- Sohn W, Clayman RV, Lee JY, Cohen A, Mucksavage P. Low-dose and standard computed tomography scans yield equivalent stone measurements. See comment in PubMed Commons below Urology. 2013; 81: 231-234.
- Fwu CW, Eggers PW, Kimmel PL, Kusek JW, Kirkali Z. Emergency department visits, use of imaging, and drugs for urolithiasis have increased in the United States. See comment in PubMed Commons below Kidney Int. 2013; 83: 479-486.
- Goldstone A, Bushnell A. Does diagnosis change as a result of repeat renal colic computed tomography scan in patients with a history of kidney stones? See comment in PubMed Commons below Am J Emerg Med. 2010; 28: 291-295.
- Tiselius HG, Alken P, Buck C, Gallucci M, Knoll T, Sarica K, Turk Chr. Guidelines on Urolithiasis. European Association of Urology, 2008.
- Pearle MS, Pierce HL, Miller GL, Summa JA, Mutz JM, Petty BA, et al. Optimal method of urgent decompression of the collecting system for obstruction and infection due to ureteral calculi. See comment in PubMed Commons below J Urol. 1998; 160: 1260-1264.
- Mokhmalji H, Braun PM, Martinez Portillo FJ, Siegsmund M, Alken P, Köhrmann KU. Percutaneous nephrostomy versus ureteral stents for diversion of hydronephrosis caused by stones: a prospective, randomized clinical trial. J Urol. 2001; 165: 1088–1092.
- Goldsmith ZG, Oredein-McCoy O, Gerber L, Banez LL, Sopko DR, Miller MJ, et al. Emergent ureteric stent vs percutaneous nephrostomy for obstructive urolithiasis with sepsis: patterns of use and outcomes from a 15-year experience. BJU International 2013; 112: E122-E128.
- Sarica K, Tanriverdi O, Aydin M, Koyuncu H, Miroglu C. Emergency ureteroscopic removal of ureteral calculi after first colic attack: is there any advantage? See comment in PubMed Commons below Urology. 2011; 78: 516-520.
- Ghazo MA, Ghalayini IF, Azab RS, Bani Hani O, Bani-Hani I, Abuharfil M, et al. Emergency ureteroscopic lithotripsy in acute renal colic caused by ureteral calculi: a retrospective study. See comment in PubMed Commons below Urol Res. 2011; 39: 497-501.
- Osorio L, Lima E, Soares J, Autorino R, Versos R, Lhamas A, et al. Emergency ureteroscopic management of ureteral stones: why not? See comment in PubMed Commons below Urology. 2007; 69: 27-31.
- Jeromin L, Sosnowski M. Ureteroscopy in the treatment of ureteral stones: over 10 years' experience. See comment in PubMed Commons below Eur Urol. 1998; 34: 344-349.
- Sözen S, Küpeli B, Tunc L, Senocak C, Alkibay T, Karaoglan U, et al. Management of ureteral stones with pneumatic lithotripsy: report of 500 patients. See comment in PubMed Commons below J Endourol. 2003; 17: 721-724.
- Sowter SJ, Tolley DA. The management of ureteric colic. See comment in PubMed Commons below Curr Opin Urol. 2006; 16: 71-76.
- Picozzi SC, Ricci C, Gaeta M, Casellato S, Stubinski R, Ratti D, et al. Urgent shock wave lithotripsy as first-line treatment for ureteral stones: a meta-analysis of 570 patients. See comment in PubMed Commons below Urol Res. 2012; 40: 725-731.
- Miller OF, Kane CJ. Time to stone passage for observed ureteral calculi: a guide for patient education. See comment in PubMed Commons below J Urol. 1999; 162: 688-690.
- Fan B, Yang D, Wang J, Che X, Li X, Wang L, et al. Can tamsulosin facilitate expulsion of ureteral stones? A meta-analysis of randomized controlled trials. See comment in PubMed Commons below Int J Urol. 2013; 20: 818-830.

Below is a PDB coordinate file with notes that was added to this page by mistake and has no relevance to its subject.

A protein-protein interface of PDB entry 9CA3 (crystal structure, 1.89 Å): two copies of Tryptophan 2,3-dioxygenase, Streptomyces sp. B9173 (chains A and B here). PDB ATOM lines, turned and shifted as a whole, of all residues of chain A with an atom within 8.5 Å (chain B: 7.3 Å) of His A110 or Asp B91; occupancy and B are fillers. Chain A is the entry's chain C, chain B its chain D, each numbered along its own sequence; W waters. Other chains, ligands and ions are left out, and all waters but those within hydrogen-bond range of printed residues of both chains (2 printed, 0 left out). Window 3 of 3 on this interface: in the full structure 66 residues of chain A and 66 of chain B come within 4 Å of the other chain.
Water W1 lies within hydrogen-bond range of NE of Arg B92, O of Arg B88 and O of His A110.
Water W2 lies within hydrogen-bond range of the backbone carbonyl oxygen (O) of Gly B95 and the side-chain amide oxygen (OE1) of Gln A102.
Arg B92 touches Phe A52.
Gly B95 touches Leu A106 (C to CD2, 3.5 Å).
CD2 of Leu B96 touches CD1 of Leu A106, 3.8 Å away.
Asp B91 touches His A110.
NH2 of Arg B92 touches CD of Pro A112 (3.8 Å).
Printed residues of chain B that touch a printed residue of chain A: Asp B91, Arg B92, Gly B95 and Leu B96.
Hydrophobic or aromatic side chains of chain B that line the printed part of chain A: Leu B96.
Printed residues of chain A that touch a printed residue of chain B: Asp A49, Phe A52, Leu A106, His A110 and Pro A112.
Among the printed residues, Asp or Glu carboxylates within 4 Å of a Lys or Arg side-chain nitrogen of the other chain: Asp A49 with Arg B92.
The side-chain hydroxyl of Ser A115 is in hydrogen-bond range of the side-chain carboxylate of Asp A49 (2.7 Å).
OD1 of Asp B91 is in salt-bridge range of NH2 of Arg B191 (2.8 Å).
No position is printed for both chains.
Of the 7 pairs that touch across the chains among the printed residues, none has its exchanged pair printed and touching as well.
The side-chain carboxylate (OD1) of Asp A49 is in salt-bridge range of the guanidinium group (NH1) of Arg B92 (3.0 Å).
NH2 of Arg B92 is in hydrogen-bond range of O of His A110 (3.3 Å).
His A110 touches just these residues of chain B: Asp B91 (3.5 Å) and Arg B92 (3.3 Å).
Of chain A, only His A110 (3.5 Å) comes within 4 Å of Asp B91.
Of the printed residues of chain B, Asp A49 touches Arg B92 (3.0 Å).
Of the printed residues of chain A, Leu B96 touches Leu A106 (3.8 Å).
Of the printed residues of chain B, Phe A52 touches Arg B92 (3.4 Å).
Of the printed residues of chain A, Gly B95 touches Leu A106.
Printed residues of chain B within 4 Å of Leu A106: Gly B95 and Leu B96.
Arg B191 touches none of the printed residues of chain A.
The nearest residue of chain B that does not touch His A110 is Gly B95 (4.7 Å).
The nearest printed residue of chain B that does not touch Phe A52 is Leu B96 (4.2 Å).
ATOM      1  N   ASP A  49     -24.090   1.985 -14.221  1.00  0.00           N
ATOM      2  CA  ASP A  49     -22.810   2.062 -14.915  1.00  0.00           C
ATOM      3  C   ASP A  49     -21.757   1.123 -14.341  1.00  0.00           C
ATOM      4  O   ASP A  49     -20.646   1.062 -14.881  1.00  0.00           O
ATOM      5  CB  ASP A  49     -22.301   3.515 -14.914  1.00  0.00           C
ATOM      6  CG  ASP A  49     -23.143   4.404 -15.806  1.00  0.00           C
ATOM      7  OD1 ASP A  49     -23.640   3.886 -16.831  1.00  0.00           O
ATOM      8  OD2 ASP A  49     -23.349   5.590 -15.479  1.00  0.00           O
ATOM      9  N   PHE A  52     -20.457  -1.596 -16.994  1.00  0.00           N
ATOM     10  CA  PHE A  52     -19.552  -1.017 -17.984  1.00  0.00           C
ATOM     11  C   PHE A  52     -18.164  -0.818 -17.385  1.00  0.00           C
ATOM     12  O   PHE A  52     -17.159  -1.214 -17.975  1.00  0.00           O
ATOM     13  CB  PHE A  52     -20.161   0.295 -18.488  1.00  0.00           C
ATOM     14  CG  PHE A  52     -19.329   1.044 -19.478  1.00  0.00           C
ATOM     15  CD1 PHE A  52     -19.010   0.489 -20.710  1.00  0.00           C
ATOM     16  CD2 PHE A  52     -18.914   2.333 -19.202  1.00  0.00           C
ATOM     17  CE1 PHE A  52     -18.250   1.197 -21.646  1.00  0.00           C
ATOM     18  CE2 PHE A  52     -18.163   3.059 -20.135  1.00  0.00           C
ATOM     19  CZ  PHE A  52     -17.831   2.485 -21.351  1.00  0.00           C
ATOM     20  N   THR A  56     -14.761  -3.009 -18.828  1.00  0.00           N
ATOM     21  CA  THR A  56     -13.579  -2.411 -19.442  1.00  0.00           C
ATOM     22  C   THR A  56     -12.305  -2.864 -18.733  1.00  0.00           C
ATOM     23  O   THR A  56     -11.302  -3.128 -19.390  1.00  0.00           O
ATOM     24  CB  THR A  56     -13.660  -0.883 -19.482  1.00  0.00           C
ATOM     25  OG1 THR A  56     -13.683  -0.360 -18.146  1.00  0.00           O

- Ansari A, Naimi A, Alobaidy A, Assadiq K, Azmi MD, Shokeir AA. Efficacy of tamsulosin in the management of lower ureteral stones: a randomized double-blind placebo-controlled study of 100 patients. See comment in PubMed Commons below Urology. 2010; 75: 4-7.
- Yencilek F, Erturhan S, Canguven O, Koyuncu H, Erol B, Sarica K. Does tamsulosin change the management of proximally located ureteral stones? See comment in PubMed Commons below Urol Res. 2010; 38: 195-199.
- Monga M. When, for How Long and in Whom Should Medical Expulsive Therapy be Used? See comment in PubMed Commons below J Urol. 2014; 191: 581.
- Hoscan MB, Ekinci M, Tunçkiran A, Oksay T, Özorak A, Özkardes H. Management of symptomatic ureteral calculi complicating pregnancy. See comment in PubMed Commons below Urology. 2012; 80: 1011-1014.
- Meria P, Anidjar M, Hermieu JF, Boccon-Gibod L. [Urinary lithiasis and pregnancy]. See comment in PubMed Commons below Prog Urol. 1993; 3: 937-943.
- Rodriguez PN, Klein AS. Management of urolithiasis during pregnancy. See comment in PubMed Commons below Surg Gynecol Obstet. 1988; 166: 103-106.
- Pais VM Jr, Payton AL, LaGrange CA. Urolithiasis in pregnancy. See comment in PubMed Commons below Urol Clin North Am. 2007; 34: 43-52.
- Semins MJ, Matlaga BR. Management of stone disease in pregnancy. See comment in PubMed Commons below Curr Opin Urol. 2010; 20: 174-177.
- Srirangam SJ, Hickerton B, Van Cleynenbreugel B. Management of urinary calculi in pregnancy: a review. See comment in PubMed Commons below J Endourol. 2008; 22: 867-875.
- Stothers L, Lee LM. Renal colic in pregnancy. See comment in PubMed Commons below J Urol. 1992; 148: 1383-1387.
- Isen K, Hatipoglu NK, Dedeoglu S, Atilgan I, Caça FN, Hatipoglu N. Experience with the diagnosis and management of symptomatic ureteric stones during pregnancy. See comment in PubMed Commons below Urology. 2012; 79: 508-512.
- Stewart A. The carcinogenic effects of low-level radiation. A re-appraisal of epidemiologists methods and observations. Health Phys 1973; 24: 223-240.
- Lilienfeld AM. Epidemiological studies of the leukemogenic effects of radiation. See comment in PubMed Commons below Yale J Biol Med. 1966; 39: 143-164.
- Patel SJ, Reede DL, Katz DS, Subramaniam R, Amorosa JK. Imaging the pregnant patient for nonobstetric conditions: algorithms and radiation dose considerations. See comment in PubMed Commons below Radiographics. 2007; 27: 1705-1722.
- Chen MM, Coakley FV, Kaimal A, Laros RK Jr. Guidelines for computed tomography and magnetic resonance imaging use during pregnancy and lactation. See comment in PubMed Commons below Obstet Gynecol. 2008; 112: 333-340.
- ACOG Committee on Obstetric Practice. ACOG Committee Opinion. Number 299, September 2004 (replaces No. 158, September 1995). Guidelines for diagnostic imaging during pregnancy. See comment in PubMed Commons below Obstet Gynecol. 2004; 104: 647-651.